Uganda’s 21,000km road network is the key facilitator for the development of agriculture, commerce and trade – as well as the movement of people for business, social needs, leisure and the delivery of healthcare, education and extension services. The government recognises that an efficient road network is crucial to the success of its social and economic development initiatives, and critical in linking the centre to the periphery of the nation.
The last 50 years have been very challenging for the roads sector and transport in general. After Independence, the government invested in all-weather roads and by 1971, Uganda had more than 1,500km of paved roads.
Unfortunately, the roads built in the 1960s started to disintegrate in the 1980s at the expiry of their 15-year life, necessitating reconstruction. By 1986, when the National Resistance Movement (NRM) government came to power, the country’s road infrastructure was in a dire state of disrepair due to the years of civil strife and economic mismanagement. The government’s first priority was to restore peace and security as a fundamental precondition for development. As security was gradually restored, the government began the implementation of its policy to develop an independent, integrated and self-sustaining economy with the road network playing a pivotal role.
Since 1996, the government of Uganda’s policy has been focused on improved transport and communication infrastructure for the accelerated development and consolidation of national unity, implemented through its road development programme.
In that regard, the 10-year Road Sector Development Programme (RSDP) focussed on providing a safe and efficient road network by removing the existing major transport flow constraints. Under the RSDP programme, paved national roads increased to 3,000km in 2008.
In July 2008, the government decided to increase funding to the road sector by UGX320bn (US$125.5m) annually for three years with a special focus on constructing transport corridors. This additional funding increased the overall budget for roads to UGX1.1trillion ($4.3bn – including development partner commitments, the road maintenance budget and the government’s development expenditure).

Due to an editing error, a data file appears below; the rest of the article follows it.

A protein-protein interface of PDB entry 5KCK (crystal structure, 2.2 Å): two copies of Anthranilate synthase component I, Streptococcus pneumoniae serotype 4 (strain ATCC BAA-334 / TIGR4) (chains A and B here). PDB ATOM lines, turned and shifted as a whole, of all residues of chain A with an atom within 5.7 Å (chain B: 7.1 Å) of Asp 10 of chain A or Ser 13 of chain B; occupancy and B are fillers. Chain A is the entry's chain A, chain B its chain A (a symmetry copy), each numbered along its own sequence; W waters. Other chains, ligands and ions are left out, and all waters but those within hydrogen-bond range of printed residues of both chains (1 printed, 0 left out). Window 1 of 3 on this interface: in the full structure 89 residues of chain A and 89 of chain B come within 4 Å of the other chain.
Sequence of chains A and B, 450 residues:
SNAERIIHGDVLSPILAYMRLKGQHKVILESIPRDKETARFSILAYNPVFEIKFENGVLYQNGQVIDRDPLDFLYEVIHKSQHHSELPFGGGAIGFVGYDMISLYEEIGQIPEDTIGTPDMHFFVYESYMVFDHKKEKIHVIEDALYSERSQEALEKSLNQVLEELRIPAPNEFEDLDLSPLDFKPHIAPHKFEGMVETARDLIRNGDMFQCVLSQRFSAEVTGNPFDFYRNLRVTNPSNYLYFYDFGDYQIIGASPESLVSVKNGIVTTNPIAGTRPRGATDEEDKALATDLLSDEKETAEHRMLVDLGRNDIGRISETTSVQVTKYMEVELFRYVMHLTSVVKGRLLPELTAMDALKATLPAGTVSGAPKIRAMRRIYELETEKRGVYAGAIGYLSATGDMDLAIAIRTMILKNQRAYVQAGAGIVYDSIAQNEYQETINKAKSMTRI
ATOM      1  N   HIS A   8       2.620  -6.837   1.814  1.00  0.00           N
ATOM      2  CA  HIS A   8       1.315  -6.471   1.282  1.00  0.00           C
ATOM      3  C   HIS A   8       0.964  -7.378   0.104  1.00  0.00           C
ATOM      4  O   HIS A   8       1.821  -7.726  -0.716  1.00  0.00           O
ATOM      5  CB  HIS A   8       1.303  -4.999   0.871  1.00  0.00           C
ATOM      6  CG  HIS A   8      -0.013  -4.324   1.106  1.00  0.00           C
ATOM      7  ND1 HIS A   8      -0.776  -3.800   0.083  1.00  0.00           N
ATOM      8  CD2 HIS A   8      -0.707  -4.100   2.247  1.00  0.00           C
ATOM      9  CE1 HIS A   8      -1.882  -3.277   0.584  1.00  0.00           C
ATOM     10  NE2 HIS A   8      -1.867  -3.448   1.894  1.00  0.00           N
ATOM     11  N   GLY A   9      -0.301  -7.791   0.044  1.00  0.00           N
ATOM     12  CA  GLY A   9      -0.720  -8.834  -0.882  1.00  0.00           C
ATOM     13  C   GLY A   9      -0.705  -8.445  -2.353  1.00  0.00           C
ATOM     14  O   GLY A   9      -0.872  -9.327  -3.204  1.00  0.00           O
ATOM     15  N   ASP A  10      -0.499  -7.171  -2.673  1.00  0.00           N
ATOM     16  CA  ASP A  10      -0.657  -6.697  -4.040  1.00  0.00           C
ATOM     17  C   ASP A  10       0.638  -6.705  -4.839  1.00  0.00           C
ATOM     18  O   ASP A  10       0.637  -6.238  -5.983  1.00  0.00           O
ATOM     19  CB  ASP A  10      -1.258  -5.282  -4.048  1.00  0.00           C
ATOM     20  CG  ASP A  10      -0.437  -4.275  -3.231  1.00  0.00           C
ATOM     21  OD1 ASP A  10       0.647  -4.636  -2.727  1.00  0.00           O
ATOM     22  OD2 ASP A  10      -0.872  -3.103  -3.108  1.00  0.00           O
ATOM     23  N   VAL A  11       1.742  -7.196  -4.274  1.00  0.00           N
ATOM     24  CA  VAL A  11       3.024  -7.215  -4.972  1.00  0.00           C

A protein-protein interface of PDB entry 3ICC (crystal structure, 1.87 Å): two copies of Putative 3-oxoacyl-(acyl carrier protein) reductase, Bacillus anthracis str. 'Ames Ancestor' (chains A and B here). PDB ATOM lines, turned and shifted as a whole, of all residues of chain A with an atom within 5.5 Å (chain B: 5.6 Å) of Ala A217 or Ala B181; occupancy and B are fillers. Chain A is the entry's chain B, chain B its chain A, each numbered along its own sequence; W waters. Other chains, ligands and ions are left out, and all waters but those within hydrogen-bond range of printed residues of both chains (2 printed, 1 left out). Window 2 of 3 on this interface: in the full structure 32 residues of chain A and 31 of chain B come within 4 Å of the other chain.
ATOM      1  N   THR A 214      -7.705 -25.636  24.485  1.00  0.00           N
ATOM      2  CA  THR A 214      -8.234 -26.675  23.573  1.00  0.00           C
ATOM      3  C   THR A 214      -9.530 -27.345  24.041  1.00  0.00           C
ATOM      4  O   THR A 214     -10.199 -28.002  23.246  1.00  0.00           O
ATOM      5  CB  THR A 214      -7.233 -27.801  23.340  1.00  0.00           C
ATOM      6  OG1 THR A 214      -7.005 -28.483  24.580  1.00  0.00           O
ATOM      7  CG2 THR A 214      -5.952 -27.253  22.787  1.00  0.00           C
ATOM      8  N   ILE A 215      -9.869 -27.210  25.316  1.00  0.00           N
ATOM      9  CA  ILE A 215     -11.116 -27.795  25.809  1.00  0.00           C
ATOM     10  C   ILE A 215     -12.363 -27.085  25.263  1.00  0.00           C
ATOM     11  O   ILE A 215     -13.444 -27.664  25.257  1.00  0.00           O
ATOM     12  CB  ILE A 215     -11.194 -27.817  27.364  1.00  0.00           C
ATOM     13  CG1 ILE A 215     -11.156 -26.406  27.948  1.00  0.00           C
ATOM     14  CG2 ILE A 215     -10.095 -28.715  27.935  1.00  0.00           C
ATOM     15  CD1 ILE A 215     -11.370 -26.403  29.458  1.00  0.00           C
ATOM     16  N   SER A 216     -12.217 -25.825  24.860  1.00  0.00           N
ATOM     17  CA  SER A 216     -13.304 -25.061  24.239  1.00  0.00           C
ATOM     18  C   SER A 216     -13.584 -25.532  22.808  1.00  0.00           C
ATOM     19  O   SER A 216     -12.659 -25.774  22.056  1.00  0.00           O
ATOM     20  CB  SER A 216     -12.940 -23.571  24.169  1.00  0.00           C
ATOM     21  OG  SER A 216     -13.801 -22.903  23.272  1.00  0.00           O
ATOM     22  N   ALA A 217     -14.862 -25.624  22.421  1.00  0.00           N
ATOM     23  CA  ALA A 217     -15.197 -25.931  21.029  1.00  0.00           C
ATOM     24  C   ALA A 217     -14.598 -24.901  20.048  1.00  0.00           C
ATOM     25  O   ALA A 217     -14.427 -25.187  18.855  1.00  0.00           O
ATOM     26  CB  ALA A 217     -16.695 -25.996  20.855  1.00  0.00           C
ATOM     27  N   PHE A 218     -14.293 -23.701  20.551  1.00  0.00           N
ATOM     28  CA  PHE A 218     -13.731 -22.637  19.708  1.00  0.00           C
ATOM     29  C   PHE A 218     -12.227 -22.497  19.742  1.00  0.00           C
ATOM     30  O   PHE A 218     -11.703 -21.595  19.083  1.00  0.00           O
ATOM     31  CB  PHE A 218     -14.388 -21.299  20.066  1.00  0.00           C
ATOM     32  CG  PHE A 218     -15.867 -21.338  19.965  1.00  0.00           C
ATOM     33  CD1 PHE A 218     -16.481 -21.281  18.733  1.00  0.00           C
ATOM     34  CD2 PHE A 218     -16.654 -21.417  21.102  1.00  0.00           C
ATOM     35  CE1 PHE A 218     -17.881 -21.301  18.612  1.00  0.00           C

Most of the increase in funding was channeled through the Uganda National Roads Authority (UNRA), a new agency responsible for planning, building and maintaining the nation’s roads. It marked the first time that the government was allocating its funds for development projects without external support.
UNRA has started delivering on its mandate. In the last three years paved roads have increased to over 3,500km and are expected to increase to over 5,000km by 2017 with 1,500km of major roads currently under construction. In 2013, construction of over 1,000km of roads is expected to start.
While the last 50 years have been challenging for the roads sector, the next 50 years are going to be very exciting. Improved management capabilities with increased funding from government from anticipated oil revenues, will totally change the face of road construction and maintenance in the country.
Construction of the new 51.4km Kampala–Entebbe Expressway project is to start this year. This project will provide an efficient mass transit route between the two most important cities in the Greater Kampala Metropolitan Area and Entebbe International Airport. A new Nile Bridge at Jinja is also planned for completion by 2015.
Today, the road network comprises of 21,000km of national roads; 13, 000km of district roads; 2,800km of urban roads and about 30,000km of community roads, connecting communities, districts as well as linking landlocked Uganda to neighbouring countries. Rapid development is expected to continue, especially as an indigenous oil sector develops in the coming years. The existence of a sound road network and transport sector in general will ensure the development of agriculture, industry, and commerce.